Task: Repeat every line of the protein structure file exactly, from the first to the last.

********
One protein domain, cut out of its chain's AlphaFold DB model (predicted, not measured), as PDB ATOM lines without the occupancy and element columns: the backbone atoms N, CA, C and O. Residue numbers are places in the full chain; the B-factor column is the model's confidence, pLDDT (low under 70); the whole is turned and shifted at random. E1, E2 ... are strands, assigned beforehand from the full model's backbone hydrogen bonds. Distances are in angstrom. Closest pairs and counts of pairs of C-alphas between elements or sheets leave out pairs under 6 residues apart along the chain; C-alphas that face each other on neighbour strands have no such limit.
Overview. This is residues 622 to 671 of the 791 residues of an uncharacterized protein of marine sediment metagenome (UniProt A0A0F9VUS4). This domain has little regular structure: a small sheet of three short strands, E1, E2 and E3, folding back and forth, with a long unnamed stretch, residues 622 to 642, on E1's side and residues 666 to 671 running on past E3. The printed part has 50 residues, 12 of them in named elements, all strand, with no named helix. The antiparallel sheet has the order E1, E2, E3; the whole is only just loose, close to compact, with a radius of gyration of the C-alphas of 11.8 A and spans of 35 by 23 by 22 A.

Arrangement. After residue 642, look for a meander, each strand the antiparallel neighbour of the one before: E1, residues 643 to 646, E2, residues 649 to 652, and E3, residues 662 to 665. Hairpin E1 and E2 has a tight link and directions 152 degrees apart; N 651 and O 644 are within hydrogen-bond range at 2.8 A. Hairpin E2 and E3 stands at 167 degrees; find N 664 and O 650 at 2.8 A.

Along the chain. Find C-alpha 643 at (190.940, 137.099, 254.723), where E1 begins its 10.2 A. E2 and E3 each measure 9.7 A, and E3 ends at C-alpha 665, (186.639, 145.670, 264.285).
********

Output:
One protein domain, cut out of its chain's AlphaFold DB model (predicted, not measured), as PDB ATOM lines without the occupancy and element columns: the backbone atoms N, CA, C and O. Residue numbers are places in the full chain; the B-factor column is the model's confidence, pLDDT (low under 70); the whole is turned and shifted at random. E1, E2 ... are strands, assigned beforehand from the full model's backbone hydrogen bonds. Distances are in angstrom. Closest pairs and counts of pairs of C-alphas between elements or sheets leave out pairs under 6 residues apart along the chain; C-alphas that face each other on neighbour strands have no such limit.
Overview. This is residues 622 to 671 of the 791 residues of an uncharacterized protein of marine sediment metagenome (UniProt A0A0F9VUS4). This domain has little regular structure: a small sheet of three short strands, E1, E2 and E3, folding back and forth, with a long unnamed stretch, residues 622 to 642, on E1's side and residues 666 to 671 running on past E3. The printed part has 50 residues, 12 of them in named elements, all strand, with no named helix. The antiparallel sheet has the order E1, E2, E3; the whole is only just loose, close to compact, with a radius of gyration of the C-alphas of 11.8 A and spans of 35 by 23 by 22 A.

Arrangement. After residue 642, look for a meander, each strand the antiparallel neighbour of the one before: E1, residues 643 to 646, E2, residues 649 to 652, and E3, residues 662 to 665. Hairpin E1 and E2 has a tight link and directions 152 degrees apart; N 651 and O 644 are within hydrogen-bond range at 2.8 A. Hairpin E2 and E3 stands at 167 degrees; find N 664 and O 650 at 2.8 A.

Along the chain. Find C-alpha 643 at (190.940, 137.099, 254.723), where E1 begins its 10.2 A. E2 and E3 each measure 9.7 A, and E3 ends at C-alpha 665, (186.639, 145.670, 264.285).